He recalled the botched job in Kansas City. The dossier hadn’t said anything about the target being a mayoral candidate. And that guy ended up surviving the attack, becoming a socialist hero, and winning the election. He’d been forced to lie low for two years before resurfacing. That had cost him a considerable sum of money and he spent the time in Italy learning how to make pasta from scratch. The Kansas City contretemps hadn’t impacted his reputation. Everybody knew that Nick was a consummate pro and there was always some Factor X outside of your control.
“You said there two journalists,” said Nick. “Who’s the other? I presume this one’s still alive?”
“You haven’t been paying attention to the news, have you?”
“And why should I? I’m retired.”
“Her name is Ali Breslin. I tried to stop her! Really, I did. And not everything came out.”
“Came out? How big is this?”
“She’s written a book about Van Kleason.”
“Yeah. Stroller had to flee to Groningen.”
Nick had always been suspicious of Stroller. Of course, he’d seen far worse over the years. Humans were capable of anything, especially when they were entangled with the criminal element. But you learned not to judge people for being monstrous. The money certainly helped to keep the unspeakable out of sight and out of mind. But the trafficking ring, connected to so many prominent people, was a bad idea. Bill had been immune to his logic, reminding him that Stroller had offered many of his authors a deal they couldn’t refuse and that he knew the right people. But knowing the right people didn’t excuse incompetence. He’d seen so many who “knew the right people” disappear. In the regular world, you were called into some human resources office and given a severance package. And maybe you’d cry and complain to your wife. But in the underworld, you didn’t have that middle-class luxury. If you bungled a job, there was a good chance you’d get a bullet to the head.
“How big is this book?”
“Huge. Breslin’s been doing media appearances.”
Goddammit, the mess was even bigger than he could have imagined.
“Bill, you assured me that people don’t read anymore.”
“Well, apparently, they’re reading Ali’s book!”
“So I hope you can understand why I called you.”
“I do. But I think I’m going to sit this one out.”
There was a gulp on the other end.
“I’m retired, Bill.”
“But this isn’t over. You’re still involved!”
“I’ll take my chances.”
“They’ll get you.”
“Let them try. I’m fifteen moves ahead.”
“Why did you leave the business, Nick? You were so good.”
“Do you want the honest answer? Or do you want the sweet lie that will help you sleep better at night?”
“You know what I want.”
“Give me two minutes.”
He placed the burner phone into the cradle next to his laptop and an enormous WAV file, an audio display of this connection, popped up on the screen. The software scraped the frequency. No taps. Nothing untoward in the peaks. Not a single tone revealing that somebody else was listening in.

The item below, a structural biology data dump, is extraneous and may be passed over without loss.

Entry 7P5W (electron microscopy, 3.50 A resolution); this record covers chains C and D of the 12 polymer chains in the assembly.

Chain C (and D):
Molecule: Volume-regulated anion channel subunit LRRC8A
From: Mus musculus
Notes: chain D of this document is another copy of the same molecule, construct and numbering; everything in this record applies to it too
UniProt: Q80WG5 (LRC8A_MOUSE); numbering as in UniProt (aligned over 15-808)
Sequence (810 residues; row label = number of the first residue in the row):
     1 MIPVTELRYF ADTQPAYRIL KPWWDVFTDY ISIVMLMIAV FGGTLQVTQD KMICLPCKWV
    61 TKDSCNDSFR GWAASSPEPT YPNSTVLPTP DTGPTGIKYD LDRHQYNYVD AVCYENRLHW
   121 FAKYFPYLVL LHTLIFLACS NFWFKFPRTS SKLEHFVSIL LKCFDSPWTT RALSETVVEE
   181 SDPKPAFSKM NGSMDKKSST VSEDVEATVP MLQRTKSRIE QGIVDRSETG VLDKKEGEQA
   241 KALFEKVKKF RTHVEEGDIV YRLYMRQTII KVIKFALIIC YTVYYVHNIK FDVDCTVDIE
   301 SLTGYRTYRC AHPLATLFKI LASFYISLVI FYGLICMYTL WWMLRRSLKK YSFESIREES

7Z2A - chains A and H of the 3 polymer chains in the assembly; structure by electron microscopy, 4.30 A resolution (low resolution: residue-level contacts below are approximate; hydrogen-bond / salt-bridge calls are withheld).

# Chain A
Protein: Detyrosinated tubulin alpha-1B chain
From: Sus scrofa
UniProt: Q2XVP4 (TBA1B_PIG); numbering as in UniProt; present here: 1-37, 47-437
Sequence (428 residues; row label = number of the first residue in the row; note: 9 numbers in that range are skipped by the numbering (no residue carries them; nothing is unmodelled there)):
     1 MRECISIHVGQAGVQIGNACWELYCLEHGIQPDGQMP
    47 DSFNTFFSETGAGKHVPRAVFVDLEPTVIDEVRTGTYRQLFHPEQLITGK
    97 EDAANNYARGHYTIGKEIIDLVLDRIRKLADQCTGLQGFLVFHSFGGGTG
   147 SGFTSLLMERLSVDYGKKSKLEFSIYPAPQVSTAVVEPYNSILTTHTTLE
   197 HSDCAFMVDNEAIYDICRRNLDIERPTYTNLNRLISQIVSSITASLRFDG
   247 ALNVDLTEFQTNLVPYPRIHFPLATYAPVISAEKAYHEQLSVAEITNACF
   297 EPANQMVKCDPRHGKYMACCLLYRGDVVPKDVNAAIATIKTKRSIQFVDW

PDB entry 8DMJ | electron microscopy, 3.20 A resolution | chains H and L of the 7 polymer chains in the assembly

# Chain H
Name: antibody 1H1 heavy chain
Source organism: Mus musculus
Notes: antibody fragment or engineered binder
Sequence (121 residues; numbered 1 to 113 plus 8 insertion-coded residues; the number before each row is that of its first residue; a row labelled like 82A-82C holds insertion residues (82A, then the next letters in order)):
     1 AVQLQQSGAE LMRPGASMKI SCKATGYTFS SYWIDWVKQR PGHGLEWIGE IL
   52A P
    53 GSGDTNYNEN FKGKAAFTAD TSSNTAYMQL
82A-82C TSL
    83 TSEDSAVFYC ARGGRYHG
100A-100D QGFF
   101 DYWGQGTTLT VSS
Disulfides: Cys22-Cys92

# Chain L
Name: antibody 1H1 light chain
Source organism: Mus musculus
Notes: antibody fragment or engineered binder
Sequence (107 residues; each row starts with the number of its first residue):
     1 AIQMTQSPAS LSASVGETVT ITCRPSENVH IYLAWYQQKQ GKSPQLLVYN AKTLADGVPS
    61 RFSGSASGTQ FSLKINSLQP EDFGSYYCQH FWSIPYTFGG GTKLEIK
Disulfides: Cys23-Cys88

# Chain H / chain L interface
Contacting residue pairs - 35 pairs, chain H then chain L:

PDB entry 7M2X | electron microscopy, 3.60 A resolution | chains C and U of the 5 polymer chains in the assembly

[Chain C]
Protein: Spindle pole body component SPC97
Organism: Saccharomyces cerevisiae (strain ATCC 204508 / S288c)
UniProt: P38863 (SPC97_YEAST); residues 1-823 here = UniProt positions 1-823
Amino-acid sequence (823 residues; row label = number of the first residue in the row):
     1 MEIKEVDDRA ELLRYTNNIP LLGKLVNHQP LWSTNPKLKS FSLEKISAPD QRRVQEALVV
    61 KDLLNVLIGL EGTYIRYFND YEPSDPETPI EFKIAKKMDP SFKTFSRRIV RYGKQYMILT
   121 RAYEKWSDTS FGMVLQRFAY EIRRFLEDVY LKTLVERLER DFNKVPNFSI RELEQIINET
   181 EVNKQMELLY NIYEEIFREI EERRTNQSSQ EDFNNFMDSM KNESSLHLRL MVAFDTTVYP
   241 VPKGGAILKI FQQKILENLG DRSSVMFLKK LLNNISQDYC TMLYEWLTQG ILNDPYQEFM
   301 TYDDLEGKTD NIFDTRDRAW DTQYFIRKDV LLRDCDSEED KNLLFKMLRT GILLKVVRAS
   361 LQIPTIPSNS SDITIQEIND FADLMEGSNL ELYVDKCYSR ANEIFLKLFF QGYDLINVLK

“Good. You’re clean.”
“Why wouldn’t I be?”
“You’d be surprised. Henry’s finishing up four years for vehicular assault. He should have killed Sophie, but he didn’t. And he hates himself for that. Really hates himself. It was an affront to his work ethic. And he’s loyal, Bill. Very loyal. One of the best men I ever had under my wing. Never talked. Even when the Feds tried to sweeten the pot with an immunity deal and get him in a witness relocation program if he named names. But he didn’t.
“He knew the risks.”
“But he didn’t talk. Other men have, but he didn’t talk. And because he didn’t talk, his husband left him. And he had a good thing going on with his marriage.”
“I know something about that. My wife left me last year.”
“I’m not sure you do. You never killed anyone.”
There was a pause. A pause he often heard from the squeaky clean with one toe in the sordid pool.
“Are you still there?”
“Okay. Bill, you have the privilege of being yourself. Sure, you have to keep track of the lies that you tell your authors, the media people, your coworkers, and all that. And you’re probably thinking to yourself, ‘Fuck me. This is stressful.’ And I don’t want to gainsay your stress. I’m sure it’s something you unload to a shrink. But you’re small time, Bill. Just small time.”
“Come on, Nick.”
“Bill, I’m not finished. You’re a publicist, one of the smartest publicists in the publishing industry, and you haven’t learned how to shut up when someone is trying to unload a bit of wisdom.”
“I’m sorry. Continue.
“Imagine a set of lies that becomes a second identity. Or even a third identity. That’s a little trickier. That’s not something that everyone can do. That’s what separates the soft men from the hard men. That’s what distinguishes the professional from the amateur. And let me assure you, Bill, that I am a fucking professional. That’s why you called me, right?”
“Because you couldn’t find someone else.”
“You’re the only man who can do this.”
“Oh, I know that. But I don’t want to.”
“Because, you needlessly persistent son of a bitch, I’m retired. Capisce?”
“So when I hear you beg me to clean up your mess — and I honestly don’t give a flying fuck about how bad it is because, as I’ve told you, I’m retired and I know this game better than you do — I hear a man who isn’t much of a man at all. I hear a man who probably made a big mistake and left his career far too soon. I hear a man who is riding on his laurels. Who lives in the past. There’s a reason I go by Nick Carraway. It is quite straightforward. You can’t relive the past, old sport.”
“Understood. I won’t bother you again.”
“Good. And Bill?”
“If you call me again, I’ll make sure that you sink to the bottom of the Hudson River, chained to a concrete block, wondering in your final moments why everything went so wrong.”
“And one last thing. Don’t call the guys at Coca-Cola. I worked with them to humor you. I did make some concessions with all my clients. But they’re not professional and they lack discipline. And they’re not going to help you out of this.”
“Who should I call then?”
“Oh, you’re a big boy. I’m sure you’ll figure something out. Now if you’ll excuse me, I have to go on my afternoon swim.”
“It was a pleasure doing business with you, Bill.”
Nick hung up. Then he looked out the window and wondered if he could retrieve his fedora and burgundy tie in the next fifteen minutes.
(Next: The Seagulls)
(Word count: 43,196/50,000)